Closing the gender pension gap
8th March, 2022
International Women’s Day on 8 March aims to celebrate the achievements of women, raise awareness of bias and take action for equality. This year’s theme is #BreakTheBias, a call to action for accelerating gender parity.
As a pension trustee, this gave me cause to reflect on gender equality in pensions. Trustees are taking action to remove the effects of GMP inequality for both men and women. However, the “pension gender gap” – the difference between the average male and female pension – remains.
Research carried out by the OECD last year[i] revealed that women in the UK aged 65+ receive 40% less pension income on average than men. As a result, women are at greater risk of poverty in retirement than men. The gap is much higher in the UK than that experienced across other OECD countries and about twice the size of UK gender pay gap.
Why is there a gender pension gap?
A significant driver is labour market differences between men and women. Women who work full-time hours tend to earn less on average than men. They are also more likely to work part-time, both resulting in women making lower contributions towards their pension savings on average, than men. Women are also more likely to fall below the earnings trigger for auto-enrolment, take time out of work to fulfil caring responsibilities or to not work, all of which may lead to gaps in their pension contribution history. Behavioural and social factors such as financial literacy, communication and risk aversion also play a role in exacerbating the gap.
What actions can trustees take to level the pension gender gap?
Some actions will be the remit of policy makers and employers, rather than trustees. Nevertheless, there are ways in which trustees can address some of the drivers of inequality for their scheme members.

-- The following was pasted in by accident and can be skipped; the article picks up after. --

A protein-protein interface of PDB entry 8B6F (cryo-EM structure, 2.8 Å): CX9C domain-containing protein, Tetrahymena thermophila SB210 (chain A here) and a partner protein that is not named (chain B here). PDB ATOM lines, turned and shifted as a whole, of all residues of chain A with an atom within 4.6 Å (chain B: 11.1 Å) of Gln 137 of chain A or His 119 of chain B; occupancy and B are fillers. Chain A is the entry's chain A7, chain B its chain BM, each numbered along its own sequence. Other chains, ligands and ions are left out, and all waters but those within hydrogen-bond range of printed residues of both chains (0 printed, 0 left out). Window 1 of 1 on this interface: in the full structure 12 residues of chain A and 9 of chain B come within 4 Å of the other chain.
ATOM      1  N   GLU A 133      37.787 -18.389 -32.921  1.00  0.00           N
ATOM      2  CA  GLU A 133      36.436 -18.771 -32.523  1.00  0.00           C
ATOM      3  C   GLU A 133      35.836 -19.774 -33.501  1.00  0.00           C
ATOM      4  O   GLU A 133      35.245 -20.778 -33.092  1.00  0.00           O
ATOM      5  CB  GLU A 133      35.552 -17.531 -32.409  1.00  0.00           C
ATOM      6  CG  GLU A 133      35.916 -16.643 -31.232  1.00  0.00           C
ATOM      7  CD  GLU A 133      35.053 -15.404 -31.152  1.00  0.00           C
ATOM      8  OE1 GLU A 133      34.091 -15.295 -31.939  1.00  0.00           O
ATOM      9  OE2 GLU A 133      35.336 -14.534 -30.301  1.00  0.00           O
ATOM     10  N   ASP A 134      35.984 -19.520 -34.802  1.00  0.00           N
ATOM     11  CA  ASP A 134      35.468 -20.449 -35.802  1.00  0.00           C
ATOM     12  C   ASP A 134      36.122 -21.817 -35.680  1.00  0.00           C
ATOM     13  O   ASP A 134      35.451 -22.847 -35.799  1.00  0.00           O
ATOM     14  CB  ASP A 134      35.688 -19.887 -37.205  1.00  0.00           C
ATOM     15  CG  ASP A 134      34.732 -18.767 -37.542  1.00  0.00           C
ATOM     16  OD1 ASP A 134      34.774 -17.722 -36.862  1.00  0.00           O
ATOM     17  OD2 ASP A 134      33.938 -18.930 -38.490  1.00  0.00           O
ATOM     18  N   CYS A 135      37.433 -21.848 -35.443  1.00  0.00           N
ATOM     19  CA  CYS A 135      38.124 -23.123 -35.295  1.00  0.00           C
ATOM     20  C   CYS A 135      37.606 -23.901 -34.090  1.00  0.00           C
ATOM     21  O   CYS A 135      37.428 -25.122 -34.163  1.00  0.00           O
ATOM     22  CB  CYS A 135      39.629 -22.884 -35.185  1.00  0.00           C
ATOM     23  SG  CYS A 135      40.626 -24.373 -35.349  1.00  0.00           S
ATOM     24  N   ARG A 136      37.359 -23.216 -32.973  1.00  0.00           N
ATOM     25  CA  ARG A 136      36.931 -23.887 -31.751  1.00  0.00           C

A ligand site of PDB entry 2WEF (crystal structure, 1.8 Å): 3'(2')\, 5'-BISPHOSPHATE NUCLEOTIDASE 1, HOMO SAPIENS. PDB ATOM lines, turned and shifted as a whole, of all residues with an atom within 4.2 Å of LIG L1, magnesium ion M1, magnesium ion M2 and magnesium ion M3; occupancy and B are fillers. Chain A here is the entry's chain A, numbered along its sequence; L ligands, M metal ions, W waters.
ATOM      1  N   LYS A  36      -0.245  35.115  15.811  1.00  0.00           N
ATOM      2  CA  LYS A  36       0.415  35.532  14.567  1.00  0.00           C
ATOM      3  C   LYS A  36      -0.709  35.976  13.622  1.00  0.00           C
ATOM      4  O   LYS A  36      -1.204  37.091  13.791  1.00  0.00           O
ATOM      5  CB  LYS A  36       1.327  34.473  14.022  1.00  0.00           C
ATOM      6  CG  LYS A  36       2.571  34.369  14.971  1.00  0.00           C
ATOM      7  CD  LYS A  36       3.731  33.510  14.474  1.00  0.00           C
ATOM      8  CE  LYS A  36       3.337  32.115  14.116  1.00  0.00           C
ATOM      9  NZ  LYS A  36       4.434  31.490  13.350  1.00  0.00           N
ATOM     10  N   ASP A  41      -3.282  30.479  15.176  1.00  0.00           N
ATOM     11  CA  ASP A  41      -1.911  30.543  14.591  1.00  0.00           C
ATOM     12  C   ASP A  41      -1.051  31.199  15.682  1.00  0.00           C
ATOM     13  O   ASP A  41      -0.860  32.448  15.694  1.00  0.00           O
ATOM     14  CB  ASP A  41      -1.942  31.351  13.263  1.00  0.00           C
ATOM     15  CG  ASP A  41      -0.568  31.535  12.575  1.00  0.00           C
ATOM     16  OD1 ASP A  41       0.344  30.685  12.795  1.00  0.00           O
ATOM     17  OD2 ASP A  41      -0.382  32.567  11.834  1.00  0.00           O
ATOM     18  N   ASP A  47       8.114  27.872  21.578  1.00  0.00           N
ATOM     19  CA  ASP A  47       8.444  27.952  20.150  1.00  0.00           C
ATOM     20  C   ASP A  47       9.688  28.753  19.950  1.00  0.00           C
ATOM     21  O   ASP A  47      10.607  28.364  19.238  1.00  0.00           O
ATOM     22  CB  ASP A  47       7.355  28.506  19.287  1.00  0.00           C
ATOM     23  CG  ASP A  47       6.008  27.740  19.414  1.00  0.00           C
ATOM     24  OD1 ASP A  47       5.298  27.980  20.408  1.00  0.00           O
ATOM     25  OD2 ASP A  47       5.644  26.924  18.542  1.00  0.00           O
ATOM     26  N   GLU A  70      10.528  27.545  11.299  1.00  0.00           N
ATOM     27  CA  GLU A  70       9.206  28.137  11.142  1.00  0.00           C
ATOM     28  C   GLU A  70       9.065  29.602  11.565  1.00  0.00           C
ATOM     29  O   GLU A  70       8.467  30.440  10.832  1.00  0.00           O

- Provide targeted financial education – Financial literacy is an important factor to ensure members have the knowledge and understanding to make choices that will affect their retirement income. Education materials such as calculators can demonstrate the impact of joining and contributing to a retirement plan, of different levels of pension contributions, working reduced hours and taking career breaks.
- Review communication style – Member communications should be reviewed to minimise bias, be inclusive and be more representative of the intended membership. Trustees could consider using a wide range of communication styles, such as personalised videos, social media, newsletters and presentations, some of which are more likely to appeal to women.
- Review communication effectiveness – Analysis of communication effectiveness will help trustees to understand if their communications are being read, signposts are being followed and actions taken, and whether there are any differences in male and female behaviour.
Review default DC funds and investment strategies – Default funds and strategies tend to be gender neutral. As women tend to contribute less to retirement savings plans and have a higher average life expectancy, trustees may wish to take advice as to whether their default options provide the appropriate balance of risk and reward and whether the lifestyle policies appropriately reflect career break and part-time working patterns.
- Promote survivor pension for DC plans – DC members who opt for survivor benefits can protect their partners from the risk of loss of income. Trustees may wish to consider their communication of survivor pension options to members, although this is not thought to be a substitute for tackling pension inequality.
Break the bias
Pension inequalities have developed over many years and it’s unlikely that the gender pension gap will be closed overnight. While there are a number of factors at play, the earlier all members start to plan their financial future and retirement, the better their outcomes might be. And as trustees, we may also have a role to play to help #BreakThe Bias.